Fahad Bin Al Shaikh Deputy Chairman of Autism Trust Foundation also stated: “The new centre provides a variety of specialised services to deal with autism, including initial and specific diagnoses, behavioural rehabilitation, treatment of speech problems, training for sufferers above 18 years old, in addition to provide training for the families of autism children by experts as well as helping in qualifying local expertise.”

What is autism?

Autism, which is a blanket term covering all forms of autism spectrum disorders (ASD), is a lifelong condition effecting neural development characterised by impaired social interaction, communication, restricted and repetitive behaviour.

The attributes set in before a child reaches the age of three.

The disorder is thought to have a strong genetic basis, although the genetics of autism are complex according to worldwide experts and no factual known reason is singled out as the direct cause of the condition.

Autism and conditions related to mental health continue to attract certain stigmas, especially in the Middle East.

Common signs of autism to watch out for is avoidance of eye contact, flapping hands, spinning, rocking, toe walking, unaware of surroundings, lack of interactions with others and staring at objects, ceiling, etc for a long time.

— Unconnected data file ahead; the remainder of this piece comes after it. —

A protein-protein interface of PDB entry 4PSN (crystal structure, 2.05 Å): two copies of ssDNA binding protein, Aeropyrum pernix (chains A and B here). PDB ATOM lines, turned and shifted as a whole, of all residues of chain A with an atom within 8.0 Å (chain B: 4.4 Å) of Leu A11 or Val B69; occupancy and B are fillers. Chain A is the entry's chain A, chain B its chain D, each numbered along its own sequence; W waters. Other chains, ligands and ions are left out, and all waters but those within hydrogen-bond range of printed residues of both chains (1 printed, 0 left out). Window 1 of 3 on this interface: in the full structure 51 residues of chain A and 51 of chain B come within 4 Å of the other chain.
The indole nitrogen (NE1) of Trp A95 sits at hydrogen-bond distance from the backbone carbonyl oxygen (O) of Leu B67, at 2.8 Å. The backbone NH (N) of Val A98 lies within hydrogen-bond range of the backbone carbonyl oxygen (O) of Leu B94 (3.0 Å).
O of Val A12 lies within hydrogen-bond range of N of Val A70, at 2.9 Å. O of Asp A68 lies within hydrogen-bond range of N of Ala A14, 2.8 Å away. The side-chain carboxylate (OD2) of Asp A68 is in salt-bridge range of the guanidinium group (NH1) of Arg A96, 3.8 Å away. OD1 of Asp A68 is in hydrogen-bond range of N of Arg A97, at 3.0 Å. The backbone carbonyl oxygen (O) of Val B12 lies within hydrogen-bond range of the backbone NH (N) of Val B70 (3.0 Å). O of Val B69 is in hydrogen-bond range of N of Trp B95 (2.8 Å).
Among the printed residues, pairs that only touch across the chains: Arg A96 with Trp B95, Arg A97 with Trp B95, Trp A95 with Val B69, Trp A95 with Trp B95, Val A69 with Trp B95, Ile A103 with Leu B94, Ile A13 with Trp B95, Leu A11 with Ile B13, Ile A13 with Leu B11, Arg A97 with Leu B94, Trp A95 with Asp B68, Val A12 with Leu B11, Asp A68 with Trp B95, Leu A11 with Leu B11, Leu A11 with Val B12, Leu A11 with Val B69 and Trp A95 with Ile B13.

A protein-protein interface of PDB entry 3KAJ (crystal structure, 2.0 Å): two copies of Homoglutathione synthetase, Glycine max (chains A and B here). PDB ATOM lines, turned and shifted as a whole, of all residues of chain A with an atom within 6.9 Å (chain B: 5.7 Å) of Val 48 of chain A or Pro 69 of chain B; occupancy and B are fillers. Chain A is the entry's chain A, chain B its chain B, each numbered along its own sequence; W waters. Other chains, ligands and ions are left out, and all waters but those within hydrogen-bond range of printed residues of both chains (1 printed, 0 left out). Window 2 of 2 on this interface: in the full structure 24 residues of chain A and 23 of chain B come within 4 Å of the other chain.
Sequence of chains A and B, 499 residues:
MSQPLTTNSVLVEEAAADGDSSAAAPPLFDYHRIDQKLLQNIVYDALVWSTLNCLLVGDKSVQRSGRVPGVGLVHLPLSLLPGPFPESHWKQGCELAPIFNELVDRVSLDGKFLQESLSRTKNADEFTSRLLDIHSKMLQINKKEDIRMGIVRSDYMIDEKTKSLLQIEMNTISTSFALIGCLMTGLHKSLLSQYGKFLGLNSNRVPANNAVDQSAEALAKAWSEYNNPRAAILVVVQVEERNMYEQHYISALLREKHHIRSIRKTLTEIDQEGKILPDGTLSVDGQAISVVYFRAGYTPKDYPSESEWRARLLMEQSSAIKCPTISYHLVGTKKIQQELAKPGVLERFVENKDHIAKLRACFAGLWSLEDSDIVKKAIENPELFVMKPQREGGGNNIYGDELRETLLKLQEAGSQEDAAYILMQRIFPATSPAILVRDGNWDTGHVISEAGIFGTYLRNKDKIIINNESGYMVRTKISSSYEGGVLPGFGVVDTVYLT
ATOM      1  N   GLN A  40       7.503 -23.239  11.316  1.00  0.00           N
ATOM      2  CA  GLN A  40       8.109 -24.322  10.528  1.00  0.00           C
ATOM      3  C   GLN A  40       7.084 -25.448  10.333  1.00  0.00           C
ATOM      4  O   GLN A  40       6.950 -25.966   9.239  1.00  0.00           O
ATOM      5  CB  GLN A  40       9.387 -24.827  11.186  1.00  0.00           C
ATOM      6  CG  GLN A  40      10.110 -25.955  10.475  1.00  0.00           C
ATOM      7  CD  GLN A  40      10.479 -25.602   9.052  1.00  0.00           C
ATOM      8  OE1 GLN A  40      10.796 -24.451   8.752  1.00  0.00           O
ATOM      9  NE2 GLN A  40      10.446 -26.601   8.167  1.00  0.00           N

Experts say the best way to understand an autistic child is to adapt their environment to a more comfortable setting. Take note of triggers that can set off aggressive behaviour and attempt to remove them.

Patience is another key characteristic to hold on to, with family members of autistic children saying that they are always mentally prepared for some troubleshooting moments, which helps ironing things out when a situation does arise.

Calling on the community

Those who want to assist can participate in the “Road to Recovery” campaign organised by the Ministry of Health in cooperation with Dubai Autism Centre (DAC), Community Development Authority, UAE Red Crescent and the Dubai Healthcare City.

As part of the global awareness campaign on autism, Dubai will once again play host to its annual walkathon as an initiative of Autism Awareness UAE.

‘Walk for Autism 2012’ will be held on 21 April 2012 at Zabeel Park, featuring activities led by various healthcare organisations and inviting the participation of autistic children and their families.

Other events will also be conducted over the month, which includes a volunteer drive across Dubai Malls, organised by the DAC.

This year there will be DAC stands, painting exhibition (art work from students at DAC on sale) and a videoke sing-along corner in four major malls across the emirate.

DAC is also looking for more volunteers to help man the DAC stand, selling DAC merchandise, interact with shoppers, offer flyers and brief them about autism and the centre. For information and to volunteer, call: 04 3986862

[Image via Shutterstock]